ssj100's Security Setup

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ssj100's Security Setup

Post by ssj100 on 16/4/2010, 06:31

Windows XP Professional 32-bit

The Security Setup:

Limited User Account (LUA) and SuRun:

LUA is self-explanatory. There’s not much more to say about it. If you’re not sure what LUA is or how to set it up, Google is your friend. If there’s one link I had to choose, I’d go with this one, but be aware that it can be a fairly confusing thread. I’d recommend reading the thread in its entirety if you seriously want to go all the way: http://www.wilderssecurity.com/showthread.php?t=196737.
SuRun is really there mainly for convenience and doesn’t have much to do with my actual security. Regardless, if there was one link I had to choose on how to setup SuRun, I’d go with this one: http://www.dedoimedo.com/computers/surun.html . However, there’s just one problem in that tutorial – please don’t strip an administrator account down to a limited account with SuRun. Instead, just SuRun an already created limited account.

Software Restriction Policies (SRP):

Again, self-explanatory and if you’re not sure how to set it up, Google is your friend (if there’s one link I had to choose, I’d go with this one: http://www.mechbgon.com/srp/
In addition, here are some extra rules I would suggest adding to your SRP deny list with path rules:
To deny scripting execution: cscript.exe, wscript.exe, scrobj.dll, vbscript.dll
To deny registry access: regedit.exe, regedt32.exe
To deny command prompt execution: command.com, cmd.exe (if you’re using Sandboxie like me, make sure to read and carry out step 16 below. This is because Sandboxie relies on cmd.exe by default to delete the sandbox. You will therefore need to tell Sandboxie to use a different command instead)
To deny formatting: format.com
To deny running with elevated privileges: runas.exe
Other: debug.exe

With a fresh installation of Windows XP Professional, there are seven folders that allow writing by default, even in a Limited User Account:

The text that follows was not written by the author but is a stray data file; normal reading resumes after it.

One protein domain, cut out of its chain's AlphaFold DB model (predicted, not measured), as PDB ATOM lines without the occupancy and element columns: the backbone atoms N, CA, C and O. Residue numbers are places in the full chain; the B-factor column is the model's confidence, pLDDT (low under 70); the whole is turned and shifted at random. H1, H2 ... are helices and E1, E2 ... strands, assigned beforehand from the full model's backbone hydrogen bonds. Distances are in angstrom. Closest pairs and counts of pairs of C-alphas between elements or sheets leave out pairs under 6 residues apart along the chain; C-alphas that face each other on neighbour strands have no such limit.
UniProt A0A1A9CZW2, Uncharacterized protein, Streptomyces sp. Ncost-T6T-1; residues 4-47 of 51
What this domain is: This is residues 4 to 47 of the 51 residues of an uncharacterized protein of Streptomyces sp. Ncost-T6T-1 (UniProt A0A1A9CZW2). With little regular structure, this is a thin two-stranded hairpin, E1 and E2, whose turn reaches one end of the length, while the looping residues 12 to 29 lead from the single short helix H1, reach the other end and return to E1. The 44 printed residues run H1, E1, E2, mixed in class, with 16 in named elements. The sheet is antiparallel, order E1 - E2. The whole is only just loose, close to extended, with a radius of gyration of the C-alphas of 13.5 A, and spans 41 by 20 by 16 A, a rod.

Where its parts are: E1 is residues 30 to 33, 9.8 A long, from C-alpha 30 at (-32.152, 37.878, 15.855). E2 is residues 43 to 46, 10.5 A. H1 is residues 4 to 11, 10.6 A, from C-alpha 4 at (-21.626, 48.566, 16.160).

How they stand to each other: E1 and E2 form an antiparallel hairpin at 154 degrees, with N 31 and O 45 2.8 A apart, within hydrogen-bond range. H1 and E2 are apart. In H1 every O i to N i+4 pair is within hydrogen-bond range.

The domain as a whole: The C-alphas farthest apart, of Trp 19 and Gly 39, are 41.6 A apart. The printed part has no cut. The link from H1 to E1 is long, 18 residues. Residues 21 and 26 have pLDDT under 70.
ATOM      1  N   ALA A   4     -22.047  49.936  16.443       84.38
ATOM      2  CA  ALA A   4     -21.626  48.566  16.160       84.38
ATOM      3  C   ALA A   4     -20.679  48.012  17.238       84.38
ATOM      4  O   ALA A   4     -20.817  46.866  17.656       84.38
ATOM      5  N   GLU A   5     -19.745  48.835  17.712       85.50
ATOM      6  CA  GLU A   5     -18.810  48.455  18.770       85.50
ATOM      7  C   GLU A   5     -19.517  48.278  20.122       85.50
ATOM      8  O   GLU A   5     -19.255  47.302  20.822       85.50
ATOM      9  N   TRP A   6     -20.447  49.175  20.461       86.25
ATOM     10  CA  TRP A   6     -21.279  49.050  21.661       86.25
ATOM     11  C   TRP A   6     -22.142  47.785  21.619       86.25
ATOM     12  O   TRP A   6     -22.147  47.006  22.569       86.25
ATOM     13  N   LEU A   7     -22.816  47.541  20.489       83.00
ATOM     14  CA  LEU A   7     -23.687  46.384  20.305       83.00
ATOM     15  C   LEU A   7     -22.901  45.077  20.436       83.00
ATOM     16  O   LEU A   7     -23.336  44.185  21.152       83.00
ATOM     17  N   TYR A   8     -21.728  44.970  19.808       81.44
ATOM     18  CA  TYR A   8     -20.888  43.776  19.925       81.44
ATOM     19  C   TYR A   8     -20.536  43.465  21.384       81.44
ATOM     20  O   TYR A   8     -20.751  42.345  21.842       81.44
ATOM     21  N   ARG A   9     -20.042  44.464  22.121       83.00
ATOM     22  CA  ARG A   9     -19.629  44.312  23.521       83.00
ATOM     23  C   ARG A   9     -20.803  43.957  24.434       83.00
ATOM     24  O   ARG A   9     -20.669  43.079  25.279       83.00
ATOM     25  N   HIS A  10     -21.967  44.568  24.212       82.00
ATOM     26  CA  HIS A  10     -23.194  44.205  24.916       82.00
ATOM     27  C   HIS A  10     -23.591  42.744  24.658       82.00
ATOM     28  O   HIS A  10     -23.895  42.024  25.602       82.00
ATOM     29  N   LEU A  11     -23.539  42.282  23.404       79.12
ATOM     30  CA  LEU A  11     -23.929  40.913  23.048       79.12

C:\WINDOWS\Tasks
C:\Windows\Debug\UserMode
C:\Windows\system32\spool\PRINTERS
C:\Windows\Registration\CRMLog
C:\Windows\Temp
C:\WINDOWS\pchealth\ERRORREP\QHEADLES (this is only created if you have left Error Reporting on and an error occurs)
C:\WINDOWS\pchealth\ERRORREP\QSIGNOFF (this is only created if you have left Error Reporting on and an error occurs)

Therefore, you can add the above seven folders to the SRP deny list with path rules.

Hardware Data Execution Prevention (DEP):

Have a read here: http://support.microsoft.com/kb/875352
Turn on DEP for all programs and services with no exceptions.

Sandboxie:

Please note that the following is simply a guide, and there are other viable variations to use at each step:

1. Create as many separate sandboxes as is required for your internet facing applications. Try to have one separate sandbox per internet facing application.
2. In each sandbox, use the appropriate start/run and internet access restrictions and only allow your program to start/run and access internet within its sandbox. You may also need to allow other programs depending on whether the application interacts with other processes.
3. In each sandbox, block file access to any areas of your computer containing sensitive information (eg. “My Documents”).
4. In each sandbox, configure Read-Only access to C:\WINDOWS
5. In each sandbox, force the relevant application to always run in its sandbox
6. Do not use any OpenFilePath rules for any internet browsers (note there are a few exceptions here, like enabling an OpenFilePath rule to allow direct access to Firefox phishing database)
7. You will need at least 2 browsers. One browser will be used for everyday browsing and other non-critical/sensitive activity.
8. The other browser will be used for online banking and other critical/sensitive activity.
9. For the browser in step 8, configure its sandbox to automatically delete whenever the browser closes.
10. Depending on the nature of your other internet facing applications, you may choose to also configure their respective sandboxes to automatically delete on closing.
11. This step is obviously optional: have one sandbox to test applications/malware in (the DefaultBox will do) where the only configurations are to enable automatically delete and block file access to any areas of your computer containing sensitive information (eg. “My Documents”).
12. Create separate sandboxes for each USB/external drive hardware you have connected (or would connect) to your computer. Force run the relevant drive letter to run in the relevant sandbox. Other configurations/restrictions may be applied here (see above).
13. Create separate sandbox(es) for your CD/DVD drive(s). Force run the relevant drive letter to run in the relevant sandbox. Other configurations/restrictions may be applied here (see above).
14. Create a separate sandbox for your Virtual Machine program. Other configurations/restrictions may be applied here (see above).
15. Create a separate sandbox for opening newly introduced files (with a sandboxed explorer.exe) on your REAL system. For easy access, you will also need to create a shortcut to this sandbox and place this shortcut appropriately. Configure this sandbox to automatically delete on closing. Please click here for more information about this step.